While compiling photos for our 2020 photo book, I began to see our adventures this year in a different light. So many photos of the local park, where we went for days upon days upon days, because it was close to home and had bike trails and few people – the place where our then 1 year old learned to ride his strider bike like a champ. Photos of us walking, biking and scooting around the neighborhood – devising different routes to spice things up. The countless workbooks and crafts we coordinated for the kids to do – so many pictures of them gathered around the dining room table working on one thing or another. The forts and pillow creations and countless games of “lava”. The bounce house we finally caved and bought, and how when the wildfires were raging we set it up in our living room to get the wiggles out. The summer weekends spent in an isolated area of the beach, the kids first venturing timidly to the water and then donning wetsuits and bodyboards so confidently that we had to move them to a beach that was safer for little ones to swim in. Reimagining birthdays – photos of home decor, cakes, presents. The time we celebrated the birthday of two stuffed animals in our home just to have an activity for the weekend (also learning that stuffed animals are now called “stuffies”). The boys spending most of the day half-naked in the backyard, doing all sorts of water play and venturing over to the “hot side” of the house to have their picnic lunch. A first day of school photo in front of a laptop and a white board when our oldest child’s school launched a virtual curriculum at the start of the year. So many great memories that warm my heart.

Like most hard things, the photos show only the good times. Missing from them is the fear as COVID-19 spread to our community. The uncertainty at the hospital – when do we wear masks? How do we screen patients? Will we run out of PPE? Seeing patients while pregnant, hoping I wouldn’t get sick. Coming home and showering immediately before allowing the kids to come close to me. The disappointment as we canceled trip after trip – wiping away tears when our children cried to see their grandparents. The fear of having to go to the ED postpartum and worrying about exposing my 3 day old to COVID. My oldest saying “I’m so sick of coronavirus. I’m tired of hand sanitizer and wearing masks. I wish things could go back to normal.” The weight of trying to make everything okay for your kids, when things in the world were so far from okay.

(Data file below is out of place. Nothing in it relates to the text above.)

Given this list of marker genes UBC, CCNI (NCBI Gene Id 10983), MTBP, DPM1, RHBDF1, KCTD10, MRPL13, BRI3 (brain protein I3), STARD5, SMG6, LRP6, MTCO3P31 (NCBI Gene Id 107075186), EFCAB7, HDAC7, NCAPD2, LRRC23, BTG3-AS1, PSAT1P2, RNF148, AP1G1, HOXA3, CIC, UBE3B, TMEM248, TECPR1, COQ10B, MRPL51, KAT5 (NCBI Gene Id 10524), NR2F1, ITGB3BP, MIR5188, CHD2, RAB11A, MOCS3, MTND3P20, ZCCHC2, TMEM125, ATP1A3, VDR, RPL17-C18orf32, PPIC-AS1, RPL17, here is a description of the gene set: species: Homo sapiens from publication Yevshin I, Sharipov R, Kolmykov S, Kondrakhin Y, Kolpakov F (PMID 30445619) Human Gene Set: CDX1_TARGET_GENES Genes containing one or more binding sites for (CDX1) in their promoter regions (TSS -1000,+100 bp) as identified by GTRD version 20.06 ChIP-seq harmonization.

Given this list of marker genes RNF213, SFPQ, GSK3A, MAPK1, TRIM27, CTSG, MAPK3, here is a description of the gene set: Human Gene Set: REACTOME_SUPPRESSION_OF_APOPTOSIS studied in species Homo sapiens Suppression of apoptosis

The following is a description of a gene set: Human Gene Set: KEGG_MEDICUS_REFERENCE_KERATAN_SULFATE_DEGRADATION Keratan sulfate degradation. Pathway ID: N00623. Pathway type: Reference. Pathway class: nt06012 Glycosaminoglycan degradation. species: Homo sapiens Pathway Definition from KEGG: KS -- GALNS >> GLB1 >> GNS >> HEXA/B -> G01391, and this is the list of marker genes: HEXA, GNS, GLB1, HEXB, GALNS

But we have been lucky. We have not gotten sick. Our parents have not gotten sick. My husband and I still have our jobs. We have not suffered financially. Two of our children are able to attend school in person. I am immensely grateful for all of that and more.

So this Thanksgiving, I am choosing to reflect on the positive notes in those photos. Years from now, that is ultimately what I will remember the most. A special time when all 5 (and then 6) of us were able to be safe at home together. No school, working from home, then maternity and paternity leave. A special time to bond while our children were young and wanted to spend time with us. My goal for the next few weeks, in anticipation of returning to work, is to enjoy these moments as much as possible. As difficult as they can be sometimes, I know that I will miss them immensely when they are gone.

Distance

Today, while I was tidying up our bedroom, my 20 month old reached into a bathroom drawer and pulled out a bag my mom keeps at our house filled with essential toiletries. My parents (and in-laws) live across the country, but my mom used to (pre-COVID) visit frequently. To avoid buying new toiletries whenever she arrived, we started keeping a bag for her so that it would always be ready for the next trip.

My heart was heavy when I saw that bag. Who knows when the next trip will be? We canceled our trip last month as well as the upcoming one in July. She canceled her trip in June. The big unknown is August. Will she come out for this baby’s birth? She has been such an integral part of each child’s early days that I have no idea how we will handle it alone. And if school doesn’t open in the fall, how will we handle a newborn and a 2 year old while homeschooling a preschooler and kindergartener?

There are so many things to worry about. If she travels, are we putting her at risk for getting COVID? Would she need to quarantine for two weeks upon arrival? Would she be stuck here for the second surge of this pandemic? What if my father gets sick and she is unable to be there right away (and would she need to quarantine upon arrival)? Is she at higher risk of getting COVID around my kids than she would be at home?

Of course I want her to be here, but I also feel that it would be a selfish request. We’ll talk more about it as the date draws closer, but I’m going to prepare for the newborn days without her.

This pandemic has highlighted the distance between us. My husband and I have lived away from our families throughout the entirety of our 13 year relationship. We moved to California a decade ago. There have been times when it felt farther than others, but we always knew we were a (relatively) short flight away from home and our families. COVID-19 has changed everything. Flying feels so risky and it seems silly to endeavor it when we are so carefully sheltering in place in every other respect. I don’t see this changing any time soon, and the prediction is that this is going to last months to years. My hope is that our families stay healthy during this time, but I also recognize that we don’t have limitless years left with our parents and it is such a shame to missing out on time when they are well and able to enjoy their grandchildren.

So much to be sad about during this unprecedented time. For now, I’m going to keep my mom’s toiletry bag tucked in the bathroom drawer, hoping that her next trip is not too far away.